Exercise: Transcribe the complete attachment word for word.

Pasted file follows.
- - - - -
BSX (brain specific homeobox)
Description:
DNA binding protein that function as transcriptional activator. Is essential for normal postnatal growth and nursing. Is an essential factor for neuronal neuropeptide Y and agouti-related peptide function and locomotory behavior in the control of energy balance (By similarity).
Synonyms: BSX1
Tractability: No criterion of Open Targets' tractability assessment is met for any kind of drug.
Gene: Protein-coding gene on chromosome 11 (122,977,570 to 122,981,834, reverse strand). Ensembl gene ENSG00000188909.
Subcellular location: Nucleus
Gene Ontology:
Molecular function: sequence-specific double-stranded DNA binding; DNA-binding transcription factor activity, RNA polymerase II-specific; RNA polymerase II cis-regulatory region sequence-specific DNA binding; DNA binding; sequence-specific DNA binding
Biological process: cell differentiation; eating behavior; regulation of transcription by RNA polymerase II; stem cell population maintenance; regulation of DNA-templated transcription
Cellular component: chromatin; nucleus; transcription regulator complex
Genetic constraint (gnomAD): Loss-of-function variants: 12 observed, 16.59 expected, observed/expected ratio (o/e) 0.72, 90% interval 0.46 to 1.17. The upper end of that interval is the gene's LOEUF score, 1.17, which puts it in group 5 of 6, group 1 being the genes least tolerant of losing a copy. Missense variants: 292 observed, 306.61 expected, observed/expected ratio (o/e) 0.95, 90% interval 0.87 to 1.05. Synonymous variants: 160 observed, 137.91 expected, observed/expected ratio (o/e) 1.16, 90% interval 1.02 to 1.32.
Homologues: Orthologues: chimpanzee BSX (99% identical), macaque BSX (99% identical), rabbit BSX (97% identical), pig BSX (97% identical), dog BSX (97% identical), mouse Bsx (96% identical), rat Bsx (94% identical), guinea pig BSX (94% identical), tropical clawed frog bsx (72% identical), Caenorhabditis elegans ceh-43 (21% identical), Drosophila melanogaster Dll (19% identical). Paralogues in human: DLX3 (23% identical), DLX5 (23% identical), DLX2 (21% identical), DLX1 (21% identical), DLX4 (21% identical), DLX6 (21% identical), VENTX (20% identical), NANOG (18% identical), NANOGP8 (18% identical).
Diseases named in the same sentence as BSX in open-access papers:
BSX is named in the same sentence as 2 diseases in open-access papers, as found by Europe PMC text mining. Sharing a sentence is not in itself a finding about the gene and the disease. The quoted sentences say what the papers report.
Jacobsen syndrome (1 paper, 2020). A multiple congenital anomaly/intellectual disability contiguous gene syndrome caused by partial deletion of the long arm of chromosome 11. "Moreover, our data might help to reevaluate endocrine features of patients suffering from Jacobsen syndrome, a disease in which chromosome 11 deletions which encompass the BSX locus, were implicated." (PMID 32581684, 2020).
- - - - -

BSX (brain specific homeobox)
Description:
DNA binding protein that function as transcriptional activator. Is essential for normal postnatal growth and nursing. Is an essential factor for neuronal neuropeptide Y and agouti-related peptide function and locomotory behavior in the control of energy balance (By similarity).
Synonyms: BSX1
Tractability: No criterion of Open Targets' tractability assessment is met for any kind of drug.
Gene: Protein-coding gene on chromosome 11 (122,977,570 to 122,981,834, reverse strand). Ensembl gene ENSG00000188909.
Subcellular location: Nucleus
Gene Ontology:
Molecular function: sequence-specific double-stranded DNA binding; DNA-binding transcription factor activity, RNA polymerase II-specific; RNA polymerase II cis-regulatory region sequence-specific DNA binding; DNA binding; sequence-specific DNA binding
Biological process: cell differentiation; eating behavior; regulation of transcription by RNA polymerase II; stem cell population maintenance; regulation of DNA-templated transcription
Cellular component: chromatin; nucleus; transcription regulator complex
Genetic constraint (gnomAD): Loss-of-function variants: 12 observed, 16.59 expected, observed/expected ratio (o/e) 0.72, 90% interval 0.46 to 1.17. The upper end of that interval is the gene's LOEUF score, 1.17, which puts it in group 5 of 6, group 1 being the genes least tolerant of losing a copy. Missense variants: 292 observed, 306.61 expected, observed/expected ratio (o/e) 0.95, 90% interval 0.87 to 1.05. Synonymous variants: 160 observed, 137.91 expected, observed/expected ratio (o/e) 1.16, 90% interval 1.02 to 1.32.
Homologues: Orthologues: chimpanzee BSX (99% identical), macaque BSX (99% identical), rabbit BSX (97% identical), pig BSX (97% identical), dog BSX (97% identical), mouse Bsx (96% identical), rat Bsx (94% identical), guinea pig BSX (94% identical), tropical clawed frog bsx (72% identical), Caenorhabditis elegans ceh-43 (21% identical), Drosophila melanogaster Dll (19% identical). Paralogues in human: DLX3 (23% identical), DLX5 (23% identical), DLX2 (21% identical), DLX1 (21% identical), DLX4 (21% identical), DLX6 (21% identical), VENTX (20% identical), NANOG (18% identical), NANOGP8 (18% identical).
Diseases named in the same sentence as BSX in open-access papers:
BSX is named in the same sentence as 2 diseases in open-access papers, as found by Europe PMC text mining. Sharing a sentence is not in itself a finding about the gene and the disease. The quoted sentences say what the papers report.
Jacobsen syndrome (1 paper, 2020). A multiple congenital anomaly/intellectual disability contiguous gene syndrome caused by partial deletion of the long arm of chromosome 11. "Moreover, our data might help to reevaluate endocrine features of patients suffering from Jacobsen syndrome, a disease in which chromosome 11 deletions which encompass the BSX locus, were implicated." (PMID 32581684, 2020).